Most members of the new sect lived in Syria where they became known as Durzi. When al-Muqtana withdrew in 1034 their missionary efforts ceased ("the gates were shut"),they developed a doctrine that there could be no further admission into their community of the Muwahhidun (declarers of the Oneness) as they now called themselves.

Initially there were Druze adherents in Egypt, Iraq, Persia and India, but they have survived only in Syria. The Druze missionaries found ready acceptance for their teaching among the peoples populating the foothills of Mt Hermon, many of whom had migrated to this area from Iraq and Persia in the 9th century (e.g. the Yamani Tanukh tribes from Hira on the Persian border who had been Nestorian Christians, but where then Islamicised after the Muslim conquests) and who were familiar with the Gnostic ideas forming the background of Druze teaching.





Hamzah taught that al-Hakim was the manifestation of the Godhead. Compared to him, 'Ali and the Isma'ili Imams were but minor figures.

God is beyond comprehension, transcending language and thought, undefinable. This concept of an unknowable, transcendent and remote God (common to most Shi'a and Sufi groups), is coupled with the belief that this ultimate God, in order to bring himself nearer to human understanding, has appeared in a number of manifestations and revelations, the final one of which is al-Hakim. (Manifestation is deemed different to incarnation in that the human reflects the Deity as a mirror reflects an image, but the image is not incarnated in the substance of the mirror).


There were nine earlier manifestations of the Deity, but al-Hakim was the final and most perfect. There had also been earlier manifestations of the divine emanations (particularly the Universal Mind), in Jethro, the Messiah of True Justice in the days of Jesus, and Salman al-Farisi, the famous Persian companion of Muhammad.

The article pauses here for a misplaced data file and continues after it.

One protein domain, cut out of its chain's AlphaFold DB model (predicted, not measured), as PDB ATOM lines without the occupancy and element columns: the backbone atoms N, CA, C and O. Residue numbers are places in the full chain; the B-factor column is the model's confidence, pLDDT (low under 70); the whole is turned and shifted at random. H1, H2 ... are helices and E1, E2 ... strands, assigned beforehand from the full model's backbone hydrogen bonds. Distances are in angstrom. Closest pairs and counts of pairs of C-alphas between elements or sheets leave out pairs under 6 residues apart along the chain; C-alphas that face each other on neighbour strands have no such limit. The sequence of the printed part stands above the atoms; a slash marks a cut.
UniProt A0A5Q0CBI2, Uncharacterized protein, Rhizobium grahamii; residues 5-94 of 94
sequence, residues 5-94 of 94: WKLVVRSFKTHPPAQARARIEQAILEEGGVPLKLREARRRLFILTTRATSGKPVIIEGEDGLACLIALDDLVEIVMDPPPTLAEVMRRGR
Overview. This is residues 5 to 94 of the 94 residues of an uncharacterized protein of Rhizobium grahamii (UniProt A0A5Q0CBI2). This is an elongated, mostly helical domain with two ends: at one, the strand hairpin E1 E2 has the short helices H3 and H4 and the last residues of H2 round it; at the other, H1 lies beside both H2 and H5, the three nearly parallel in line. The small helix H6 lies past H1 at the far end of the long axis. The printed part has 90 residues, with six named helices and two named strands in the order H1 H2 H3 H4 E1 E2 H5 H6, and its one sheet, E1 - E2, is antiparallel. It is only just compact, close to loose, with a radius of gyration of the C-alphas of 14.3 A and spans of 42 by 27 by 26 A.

Adam, Noah, Abraham, Moses, Jesus and Muhammad were mere prophets, much inferior to the manifestations of Deity and it's emanations.

The Druze doctrine of "Ghaybah" - the absence of their founder figures - is similar to that of the Shi'a. Al-Hakim did not die, he is unseen (in occultation) but still living on earth. He will one day return as the Messiah (Mahdi) to judge the world and to bring in a golden age of justice in which the Druze will be the universal rulers.

The laws given by Hamzah are binding on the Druze to this day. Amongst them are some that insist on equality in marriage and restrict divorce to weighty reasons. Seven commandments which form a moral code (rather than the external Sunni rituals), replace the five pillars of Islam:


1. The Druze must speak the truth amongst themselves. (Dissimulation to outsiders - Taqiya - is permitted to ensure Druze survival).

2. Druze must help and defend each other to the point of taking up arms.

3. Druze must renounce all beliefs that negate the oneness of God.

4. Druze must separate themselves from unbelievers.

5. Druze must recognise the absolute oneness (Tawhid) of the Lord manifested in al-Hakim.

6. They must be content with whatever the Lord does.

7. They must submit to the Lord's will and commands.


Another important Druze belief is that the number of souls in the Druze community is fixed. Any Druze who dies is immediately reborn in another Druze.

The doctrine of Taqiya (dissimulation) requires that to preserve the secrecy of their faith and to ensure Druze survival they may pretend to accept the faith of the religious majority.

The Druze separated themselves from other religions, but they participate in the veneration of certain saints and prophets whose tombs are places of pilgrimage to other faiths.






The Druze community is divided into two classes: The 'Uqqal (knowers, sages), and the Juhal (ignorant ones). The 'Uqqal, who constitute some 20% of the community, are those who have been initiated into the doctrine and practice of the Druze religion. They have studied the Druze scriptures and the writings of Druze sages over the centuries. The 'Uqqal can be recognised by their special garments and white turbans. The most learned and pious amongst them are called "Sheikh", and are recognised as the leaders of the community in both spiritual and temporal affairs. 'Uqqal are trained in special schools and the more zealous ones spend time in spiritual retreats called Khalwas.

In each district one of the Sheikhs, usually a member of a leading family, is chosen as the Ra'is (head), the supreme religious authority.

All 'Uqqal must behave with decorum, lead a morally blameless life, be peace makers, abstain from stimulants, lying, stealing and revenge. They attend the Friday evening services in the Majlis (place of gathering) which is a simple hall with no pictures on the wall and with a curtain separating men from women during prayers. Only the 'Uqqal are allowed to read the Druze secret books and participate in the secret rituals.

The Juhal, the uninitiated majority of the community, are expected to lead humble and honest lives, loyal and obedient to their spiritual leaders. Any Druze can try to become 'Uqqal. The majority who don't succeed can comfort themselves with the hope that they will achieve higher rank in a future rebirth.